Buffalo in the ’70s: Swiss Chalet downtown

By Steve Cichon
steve@buffalostories.com
@stevebuffalo

Buffalo’s love of Swiss Chalet can be seen with a stroll through the parking lot of the Canadian rotisserie chicken chain’s restaurant in Niagara Falls, Ont. At any given moment, half of the license plates in the parking lot read “NEW YORK” across the top.

Buffalo News archives

After great success with three restaurants in Montreal and Toronto, a storefront next door to the Town Casino and across the street from Shea’s Buffalo became the home of the fourth Swiss Chalet Restaurant in 1957.

With all the hustle and bustle of Buffalo’s glitzy theater district and late-night hours for folks leaving shows and clubs hungry, Swiss Chalet, with its charcoal-roasted chicken, became an instant Western New York classic.

By 1965, Western New York’s second Swiss Chalet restaurant had opened on Niagara Falls Boulevard, followed through the years by a handful of other locations serving quarter- and half-chicken dinners with what former Buffalo Mayor Jimmy Griffin called the city’s best French fries in a radio ad in 1996.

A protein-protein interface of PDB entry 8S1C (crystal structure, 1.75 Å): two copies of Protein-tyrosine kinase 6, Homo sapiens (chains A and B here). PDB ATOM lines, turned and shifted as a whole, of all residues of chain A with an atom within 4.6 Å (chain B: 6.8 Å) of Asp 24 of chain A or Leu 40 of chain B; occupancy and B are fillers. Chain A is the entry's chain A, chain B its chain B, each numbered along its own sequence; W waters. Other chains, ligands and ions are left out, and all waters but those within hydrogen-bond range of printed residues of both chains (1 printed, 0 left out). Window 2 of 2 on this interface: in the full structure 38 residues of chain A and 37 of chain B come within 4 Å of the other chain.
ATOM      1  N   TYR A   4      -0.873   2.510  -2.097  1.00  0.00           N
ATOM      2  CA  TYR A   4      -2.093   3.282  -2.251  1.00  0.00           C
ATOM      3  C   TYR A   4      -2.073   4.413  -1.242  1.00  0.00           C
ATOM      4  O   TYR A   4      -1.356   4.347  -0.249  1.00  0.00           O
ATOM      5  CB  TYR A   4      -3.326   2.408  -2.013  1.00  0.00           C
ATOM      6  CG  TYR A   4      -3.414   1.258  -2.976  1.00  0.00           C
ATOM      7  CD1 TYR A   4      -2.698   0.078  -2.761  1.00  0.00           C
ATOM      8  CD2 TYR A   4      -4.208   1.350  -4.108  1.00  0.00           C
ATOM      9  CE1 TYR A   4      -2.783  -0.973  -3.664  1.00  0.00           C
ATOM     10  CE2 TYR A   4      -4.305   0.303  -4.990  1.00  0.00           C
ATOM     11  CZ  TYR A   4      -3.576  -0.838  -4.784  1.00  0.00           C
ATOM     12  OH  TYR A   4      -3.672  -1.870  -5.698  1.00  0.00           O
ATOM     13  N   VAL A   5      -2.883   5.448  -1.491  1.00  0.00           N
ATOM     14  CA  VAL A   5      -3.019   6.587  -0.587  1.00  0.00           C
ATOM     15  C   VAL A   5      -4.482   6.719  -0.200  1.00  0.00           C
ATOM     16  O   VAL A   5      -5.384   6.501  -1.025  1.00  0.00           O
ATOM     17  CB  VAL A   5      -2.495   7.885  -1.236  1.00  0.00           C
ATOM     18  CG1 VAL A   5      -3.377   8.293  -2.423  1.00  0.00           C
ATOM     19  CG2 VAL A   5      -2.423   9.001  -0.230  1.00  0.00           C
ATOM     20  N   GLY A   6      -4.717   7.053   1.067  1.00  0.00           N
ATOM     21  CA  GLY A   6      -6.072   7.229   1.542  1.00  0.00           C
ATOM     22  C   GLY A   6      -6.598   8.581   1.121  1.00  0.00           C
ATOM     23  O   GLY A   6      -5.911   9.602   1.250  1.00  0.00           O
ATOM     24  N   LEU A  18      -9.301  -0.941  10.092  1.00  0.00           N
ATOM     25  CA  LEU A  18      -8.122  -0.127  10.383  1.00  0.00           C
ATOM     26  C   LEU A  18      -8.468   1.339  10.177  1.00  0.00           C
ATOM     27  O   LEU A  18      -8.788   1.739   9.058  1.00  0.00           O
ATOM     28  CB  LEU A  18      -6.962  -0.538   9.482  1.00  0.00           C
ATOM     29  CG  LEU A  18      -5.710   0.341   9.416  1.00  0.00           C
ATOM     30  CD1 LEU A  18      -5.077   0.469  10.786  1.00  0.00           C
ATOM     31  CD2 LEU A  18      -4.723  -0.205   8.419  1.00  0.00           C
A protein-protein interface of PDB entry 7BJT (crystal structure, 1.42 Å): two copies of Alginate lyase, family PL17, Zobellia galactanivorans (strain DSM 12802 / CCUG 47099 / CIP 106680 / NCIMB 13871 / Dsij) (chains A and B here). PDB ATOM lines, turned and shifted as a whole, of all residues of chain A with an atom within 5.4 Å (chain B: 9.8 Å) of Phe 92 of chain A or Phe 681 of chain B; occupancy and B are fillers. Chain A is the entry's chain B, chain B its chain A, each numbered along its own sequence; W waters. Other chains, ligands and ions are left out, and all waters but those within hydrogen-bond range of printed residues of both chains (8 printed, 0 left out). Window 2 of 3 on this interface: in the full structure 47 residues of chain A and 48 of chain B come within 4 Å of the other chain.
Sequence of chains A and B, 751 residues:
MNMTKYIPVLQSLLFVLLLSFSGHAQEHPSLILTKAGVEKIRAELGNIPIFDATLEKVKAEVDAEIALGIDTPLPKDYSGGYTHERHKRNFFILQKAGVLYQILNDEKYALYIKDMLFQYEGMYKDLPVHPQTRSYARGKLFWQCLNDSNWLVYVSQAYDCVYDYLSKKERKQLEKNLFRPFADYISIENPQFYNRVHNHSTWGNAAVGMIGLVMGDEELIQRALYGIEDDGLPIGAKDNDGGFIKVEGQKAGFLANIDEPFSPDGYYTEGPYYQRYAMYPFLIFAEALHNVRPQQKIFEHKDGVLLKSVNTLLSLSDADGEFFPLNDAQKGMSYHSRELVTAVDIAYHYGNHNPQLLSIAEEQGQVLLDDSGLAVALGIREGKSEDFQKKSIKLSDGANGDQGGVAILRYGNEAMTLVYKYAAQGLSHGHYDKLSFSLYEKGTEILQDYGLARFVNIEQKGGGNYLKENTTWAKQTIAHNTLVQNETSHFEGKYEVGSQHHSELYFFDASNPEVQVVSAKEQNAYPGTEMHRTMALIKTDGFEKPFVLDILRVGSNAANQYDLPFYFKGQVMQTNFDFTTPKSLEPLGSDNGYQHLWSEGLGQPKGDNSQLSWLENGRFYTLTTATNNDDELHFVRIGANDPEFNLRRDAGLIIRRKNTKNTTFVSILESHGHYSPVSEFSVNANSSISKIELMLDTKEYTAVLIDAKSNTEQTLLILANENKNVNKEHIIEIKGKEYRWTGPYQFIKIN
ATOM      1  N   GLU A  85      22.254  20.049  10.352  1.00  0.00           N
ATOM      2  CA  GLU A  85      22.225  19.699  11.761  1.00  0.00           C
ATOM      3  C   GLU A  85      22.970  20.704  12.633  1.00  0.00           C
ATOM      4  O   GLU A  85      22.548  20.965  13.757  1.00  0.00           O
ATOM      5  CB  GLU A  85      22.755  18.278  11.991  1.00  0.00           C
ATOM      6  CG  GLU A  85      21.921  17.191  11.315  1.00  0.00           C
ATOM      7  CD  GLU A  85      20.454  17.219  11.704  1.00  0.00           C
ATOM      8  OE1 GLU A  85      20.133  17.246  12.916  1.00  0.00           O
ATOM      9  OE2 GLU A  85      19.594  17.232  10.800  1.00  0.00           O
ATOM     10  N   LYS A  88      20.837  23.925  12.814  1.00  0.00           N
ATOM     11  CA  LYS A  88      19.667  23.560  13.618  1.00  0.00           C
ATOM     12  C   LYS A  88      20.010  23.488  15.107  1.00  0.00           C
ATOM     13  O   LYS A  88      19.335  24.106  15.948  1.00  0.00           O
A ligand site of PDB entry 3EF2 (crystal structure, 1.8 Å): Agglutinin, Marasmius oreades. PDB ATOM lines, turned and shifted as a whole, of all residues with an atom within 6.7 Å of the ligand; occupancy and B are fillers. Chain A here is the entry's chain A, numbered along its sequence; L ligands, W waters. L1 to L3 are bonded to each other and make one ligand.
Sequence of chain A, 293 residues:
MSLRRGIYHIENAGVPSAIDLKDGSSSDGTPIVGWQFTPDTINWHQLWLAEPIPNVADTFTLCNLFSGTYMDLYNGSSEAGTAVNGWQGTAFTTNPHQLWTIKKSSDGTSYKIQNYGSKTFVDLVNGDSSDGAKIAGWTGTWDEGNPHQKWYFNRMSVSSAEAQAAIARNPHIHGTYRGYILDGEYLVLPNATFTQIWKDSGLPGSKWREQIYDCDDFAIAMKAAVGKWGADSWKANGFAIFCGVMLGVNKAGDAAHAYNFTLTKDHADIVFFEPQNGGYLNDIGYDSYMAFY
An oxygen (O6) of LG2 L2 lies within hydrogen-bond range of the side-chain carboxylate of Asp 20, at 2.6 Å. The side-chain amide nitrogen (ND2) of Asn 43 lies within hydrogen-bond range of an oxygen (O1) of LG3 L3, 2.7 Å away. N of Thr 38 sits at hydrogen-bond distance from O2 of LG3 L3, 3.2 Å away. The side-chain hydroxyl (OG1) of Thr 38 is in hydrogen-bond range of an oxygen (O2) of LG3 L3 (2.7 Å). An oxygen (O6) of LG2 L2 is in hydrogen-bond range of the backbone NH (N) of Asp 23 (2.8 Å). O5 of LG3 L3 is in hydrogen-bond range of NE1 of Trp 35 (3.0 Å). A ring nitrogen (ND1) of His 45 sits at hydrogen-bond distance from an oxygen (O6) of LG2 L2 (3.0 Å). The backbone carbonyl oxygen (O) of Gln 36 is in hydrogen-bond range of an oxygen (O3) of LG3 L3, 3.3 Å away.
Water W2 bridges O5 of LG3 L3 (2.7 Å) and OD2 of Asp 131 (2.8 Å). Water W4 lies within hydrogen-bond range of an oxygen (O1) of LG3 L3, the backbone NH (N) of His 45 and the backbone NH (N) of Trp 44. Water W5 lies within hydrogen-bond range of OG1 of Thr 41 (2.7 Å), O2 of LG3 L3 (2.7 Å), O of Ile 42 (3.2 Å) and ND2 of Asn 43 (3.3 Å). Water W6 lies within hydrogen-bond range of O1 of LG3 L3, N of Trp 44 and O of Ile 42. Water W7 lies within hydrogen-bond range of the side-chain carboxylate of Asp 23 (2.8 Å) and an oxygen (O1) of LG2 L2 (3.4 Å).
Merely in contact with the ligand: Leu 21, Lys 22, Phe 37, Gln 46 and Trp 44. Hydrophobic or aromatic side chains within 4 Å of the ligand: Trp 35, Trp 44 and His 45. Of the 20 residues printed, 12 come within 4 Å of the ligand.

One of the new locations was right across the street from the one in the photo. After a 1984 fire at the 643 Main St. building — which for decades has now been the home of the Bijou Grille — Swiss Chalet opened across Main Street into the former Laube’s Old Spain building.

Swiss Chalet left downtown Buffalo after 39 years in 1996; the space eventually became Shea’s Smith Theatre.

The chain’s remaining Western New York stores — including the Niagara Falls Boulevard location — closed to packed seats in 2010, but the lingering taste of 53 years of chalet sauce has made international dinner travelers out of the hundreds of Buffalonians who are seen every week at the Swiss Chalet restaurants closest to the U.S. border.

The Swiss Chalet closest to the Peace Bridge is at 6666 Lundy’s Lane, Niagara Falls, Ont.

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Steve Cichon

Steve Cichon is a proud Buffalonian helping the world experience the city he loves. The operator of Buffalo Stories Tours writes about the people, places, and ideas that make Buffalo special at blog.buffalostories.com and daily at buffalonews.com/history. The storyteller and historian has written six books, worn bow ties since the 80s, and spent 20 years working in Buffalo radio and TV, climbing his way to news director at WBEN Radio. Since then, he's been an adjunct professor and produced PBS documentaries. Steve's Buffalo roots run deep: all eight of his great-grandparents called Buffalo home, with his first ancestors arriving here in 1827.